61 would better serve the goal of preventative medicine by supplying those individuals at risk for ICH with a large reservoir of Hp able to bind free Hb and mitigate toxicity. This could have profound effects on rates of mortality and morbidity following ICH. Another potential study would be to investigate the effect of Hp genotype on outcomes following ICH and whether the use o f Hp1 1 in Hp2 2 transgenic mice to see if both groups could in fact be rescued from the harmful effects following hemolytic events within the brain.
62 30 kDa 40 kDa 50 kDa 60 kDa Figure 4 1. Hp plasmid constructs are able to transfect HEK cells and in duce expression of transgene. Blot probed for Hp protein in media.
63 Figure 4 2. AAV1 is able to transduce neurons after neonatal injection and induce expression of transgene out to 3 months. Mice were intracerebro ventricularly injected with AAV1 eGFP on P0 and allowed to survive 3 months before sacrifice and brain collection. Green is eGFP and blue is DAPI. 20x magnification.
64 A Hp eGFP Hp Hp V5 PBS Nave B AAV eGFP Figure 4 3. Overexpression of Hp is able to reduce lesion volume. A ) Cresyl violet (CV) stained brain sections obtained after autologous blood induced ICH in AAV Hp eGFP, AAV Hp, AAV Hp V5, AAV eGFP, nave, and PBS animals respectively. B) Bar graph of lesion volume. Infusion of 30L of blood produces a large hematoma of similar size in control animals. All Hp expressing animals display reduced lesion volumes. MeanSEM.
65 Figure 4 4. Neurological deficit score after ICH in Hp overexpressing mice. An investigator blinded to dosing assessed the neurologic deficits of mice with a 24 point neurological deficit scoring system at 24, 48, and 72 hours No significant differences in NDS were observed between groups with the exception of AAV Hp and nave animals at 48 hours post surgery. Mean SEM.
66 Figure 4 5. Grip strength after ICH in Hp overexpressing mice. An investigator blinded to dosing assessed the grip strengths of mice with a forelimb force gauge system at 24, 48, and 72 hours. No significant diff erences in grip strength were observed between Hp expressing animals and controls. MeanSEM
67 Figure 4 6. Adhesive removal times after ICH in Hp overexpressing mice. A) An investigator blinded to genotype assesse d the adhesive removal time of mice at 24, 48, and 72 hours post ICH. No significant differences in removal times were observed between Hp expressing mice and control mice. B) Histogram of adhesive removal time for right or left forepaw assessed at 24, 48 and 72 hours. No significant difference in removal time was observed cross group same limb. A significant difference was observed in all groups receiving ICH between left and right forelimb removal time. MeanSEM. A. B.
68 CHAPTER 5 CONCLUSIONS In conclusion, e picatechin is able to induce Hp expression in a time and dose dependent manner and the increased expression is mediated through the Nrf2 makes it a potential therap eutic to help combat the complex mechanisms behind the pathology of ICH and therefore improve functional outcomes. The administration of a single acute dose of epicatechin is able to significantly reduce lesion volume in WT animals, but this protection is ablated in Nrf2 / mice. However, going forward to a dose that confers improved functional and histological outcomes at 72 hours or even later time points post surgery will need to be determined to increase the therapeutic potential of epicatechin. The abi lity of epicatechin to reduce lesion volumes and upregulate Hp by activating Nrf2, makes it a powerful tool that could be added to the current preventative regimen of individuals at risk. Overexpression of Hp via AAV1 was able to significantly reduce les ion volume in WT mice following ICH. AAV1 was able to effectively transduce neuronal cultures to overexpress Hp. The fact that AAV overexpression of Hp was able to significantly reduce lesion volumes suggests that gene therapy targeting expression of Hp wi thin the brain has extremely high potential to serve as a promising ther apeutic for intracranial hemolytic events, an arena that currently is limited to mostly palliative care. In the future, studies will need to be conducted to determine a time point at w hich overexpression of Hp within the brain confers improved functional outcomes following ICH and if that time point represents promise for reducing morbidity. The ability to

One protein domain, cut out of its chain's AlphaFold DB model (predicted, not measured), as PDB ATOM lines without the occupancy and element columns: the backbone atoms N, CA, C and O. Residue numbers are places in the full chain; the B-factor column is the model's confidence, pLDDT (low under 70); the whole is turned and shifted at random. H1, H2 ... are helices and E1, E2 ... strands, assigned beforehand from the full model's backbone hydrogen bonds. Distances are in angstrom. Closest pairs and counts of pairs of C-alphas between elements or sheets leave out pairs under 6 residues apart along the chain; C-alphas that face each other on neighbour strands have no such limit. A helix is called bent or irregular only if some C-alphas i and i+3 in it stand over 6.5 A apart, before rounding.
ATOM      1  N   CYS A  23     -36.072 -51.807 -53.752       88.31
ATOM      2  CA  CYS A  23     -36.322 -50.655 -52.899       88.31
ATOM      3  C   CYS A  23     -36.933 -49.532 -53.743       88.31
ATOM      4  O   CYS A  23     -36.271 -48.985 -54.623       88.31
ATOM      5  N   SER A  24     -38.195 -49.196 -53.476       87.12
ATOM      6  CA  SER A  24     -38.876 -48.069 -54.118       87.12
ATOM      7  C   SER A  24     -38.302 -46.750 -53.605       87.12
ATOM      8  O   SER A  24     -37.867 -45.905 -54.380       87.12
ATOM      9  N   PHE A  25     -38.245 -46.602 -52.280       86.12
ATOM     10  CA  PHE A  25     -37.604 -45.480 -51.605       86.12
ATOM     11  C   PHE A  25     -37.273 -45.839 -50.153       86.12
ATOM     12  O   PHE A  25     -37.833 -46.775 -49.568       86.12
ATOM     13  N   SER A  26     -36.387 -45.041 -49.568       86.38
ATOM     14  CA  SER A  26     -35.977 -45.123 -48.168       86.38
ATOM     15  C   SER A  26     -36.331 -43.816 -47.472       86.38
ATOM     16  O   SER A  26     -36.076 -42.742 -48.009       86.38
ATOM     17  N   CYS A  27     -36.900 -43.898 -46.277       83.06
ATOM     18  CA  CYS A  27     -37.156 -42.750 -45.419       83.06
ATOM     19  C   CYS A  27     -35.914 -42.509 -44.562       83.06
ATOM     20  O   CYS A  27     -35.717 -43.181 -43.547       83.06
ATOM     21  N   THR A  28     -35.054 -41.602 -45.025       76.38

69 overexpress Hp within the brain holds great therapeutic promise in the tr eatment of ICH and other hemolytic events within the brain. Compared to epicatechin treated WT animals, all Hp overexpressing animals displayed reduced lesion volumes. Importantly, the mice expressing AAV Hp showed the most dramatic reduction in lesion volume whi le in the mice expressing the tagged Hp this reduction was not as dramatic. This finding highlights a potential limitation of using tagged proteins, as the tag may interfere with the binding or activity of Hp. Previous studies have demonstrated that subtle changes in Hp tertiary and secondary structure produce a molecule that has very different characteristics. One such study found that modified Hp had lost almost all of its Hb binding capacity, but was still essential for B cell maturation. 85 The potential for the labeled Hp to have altered function is a serious issue that should be investigated further. Overall, the data from both the epicatechin and AAV induced expression of Hp suggest that haptoglobin plays a pivotal role in the mitigation of hemoglobin derived neurotoxic events following ICH. The dramatic reduction in lesion volume seen in all AAV Hp expressing mice compared to epicatechin treated mice suggest s that having a reservoir of Hp present within the CNS prior to insult provides improved outcomes and disparity in lesion volumes between the epicatechin treated mice and AAV Hp expressing mice suggests that a large reservoir of Hp in the CNS serves as powerful agent against the deleterious effects of hemoglobin and ICH. Thus preloading the CNS with large amounts of Hp synthesized within the CNS is a more powerful therapeu tic than increasing peripheral Hp levels with only a slight increase in CNS Hp levels.
70 However, both epicatechin and AAV Hp were able to reduce lesion volume compared to control animals suggesting that any agent or therapy that is able to upregulate Hp per ipherally or centrally has the potential to mitigate the neurotoxicity of hemolysis event within the CNS and improve outcomes. All together, the data suggests haptoglobin plays a very important role in the mitigation of secondary injury following ICH, by the removal of free Hb. Increased Hp levels resulted in reduced lesion volumes post ICH. This suggests that the increased levels of Hp within the CNS are able to increase the Hb clearance capacity of the CNS post ICH. Additionally both the pharmacologic approach and the gene therapy approach for Hp upregulation within the CNS demonstrated a marked ability to reduce lesion volume. Therefore, this suggests that Hp itself is an important mediator of secondary injury following ICH and that it is necessary to mitigate the toxicity of free Hb. This suggests that Hp is a potential therapeutic for the treatment of hemolytic events within the CNS, and that both pharmacological and gene therapy approaches could be used to increase Hp levels within the CNS and have similar beneficial results on the outcomes following hemolytic events within the CNS.
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79 BIOGRAPHICAL SKETCH Sean Robbins was born in Jacksonville, Florida 1988 to Jon and Karen Robbins. His family moved to Deland, Florida when he was three. He grew up in Deland and educated through the Volusia county school system before attending the University of Florida. While at the UF, he pursued b 2007 to August 2013.